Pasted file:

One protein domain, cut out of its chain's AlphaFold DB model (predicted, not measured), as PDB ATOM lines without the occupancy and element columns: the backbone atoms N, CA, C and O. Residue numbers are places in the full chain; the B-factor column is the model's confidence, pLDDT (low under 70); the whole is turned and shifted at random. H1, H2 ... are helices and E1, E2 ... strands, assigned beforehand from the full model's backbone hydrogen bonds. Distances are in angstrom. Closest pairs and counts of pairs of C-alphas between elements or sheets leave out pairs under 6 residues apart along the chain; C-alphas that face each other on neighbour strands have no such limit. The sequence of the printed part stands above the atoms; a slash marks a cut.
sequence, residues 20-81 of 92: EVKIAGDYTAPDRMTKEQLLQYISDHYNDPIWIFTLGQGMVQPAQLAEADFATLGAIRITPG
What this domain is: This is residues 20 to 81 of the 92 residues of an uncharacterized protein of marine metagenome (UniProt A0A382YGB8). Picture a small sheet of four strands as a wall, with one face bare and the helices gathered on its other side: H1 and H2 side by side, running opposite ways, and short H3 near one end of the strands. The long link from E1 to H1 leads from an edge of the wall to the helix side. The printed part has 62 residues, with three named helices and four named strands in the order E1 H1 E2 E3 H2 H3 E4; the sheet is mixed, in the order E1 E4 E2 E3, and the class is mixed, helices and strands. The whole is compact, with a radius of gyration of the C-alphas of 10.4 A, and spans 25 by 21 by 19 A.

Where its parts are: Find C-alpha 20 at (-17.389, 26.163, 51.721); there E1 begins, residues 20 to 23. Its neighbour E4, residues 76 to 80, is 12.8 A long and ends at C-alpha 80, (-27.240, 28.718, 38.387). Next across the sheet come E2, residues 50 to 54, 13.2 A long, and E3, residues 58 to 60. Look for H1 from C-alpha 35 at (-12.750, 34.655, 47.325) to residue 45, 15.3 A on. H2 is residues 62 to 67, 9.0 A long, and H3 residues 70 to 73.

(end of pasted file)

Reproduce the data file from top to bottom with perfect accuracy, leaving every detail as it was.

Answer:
One protein domain, cut out of its chain's AlphaFold DB model (predicted, not measured), as PDB ATOM lines without the occupancy and element columns: the backbone atoms N, CA, C and O. Residue numbers are places in the full chain; the B-factor column is the model's confidence, pLDDT (low under 70); the whole is turned and shifted at random. H1, H2 ... are helices and E1, E2 ... strands, assigned beforehand from the full model's backbone hydrogen bonds. Distances are in angstrom. Closest pairs and counts of pairs of C-alphas between elements or sheets leave out pairs under 6 residues apart along the chain; C-alphas that face each other on neighbour strands have no such limit. The sequence of the printed part stands above the atoms; a slash marks a cut.
sequence, residues 20-81 of 92: EVKIAGDYTAPDRMTKEQLLQYISDHYNDPIWIFTLGQGMVQPAQLAEADFATLGAIRITPG
What this domain is: This is residues 20 to 81 of the 92 residues of an uncharacterized protein of marine metagenome (UniProt A0A382YGB8). Picture a small sheet of four strands as a wall, with one face bare and the helices gathered on its other side: H1 and H2 side by side, running opposite ways, and short H3 near one end of the strands. The long link from E1 to H1 leads from an edge of the wall to the helix side. The printed part has 62 residues, with three named helices and four named strands in the order E1 H1 E2 E3 H2 H3 E4; the sheet is mixed, in the order E1 E4 E2 E3, and the class is mixed, helices and strands. The whole is compact, with a radius of gyration of the C-alphas of 10.4 A, and spans 25 by 21 by 19 A.

Where its parts are: Find C-alpha 20 at (-17.389, 26.163, 51.721); there E1 begins, residues 20 to 23. Its neighbour E4, residues 76 to 80, is 12.8 A long and ends at C-alpha 80, (-27.240, 28.718, 38.387). Next across the sheet come E2, residues 50 to 54, 13.2 A long, and E3, residues 58 to 60. Look for H1 from C-alpha 35 at (-12.750, 34.655, 47.325) to residue 45, 15.3 A on. H2 is residues 62 to 67, 9.0 A long, and H3 residues 70 to 73.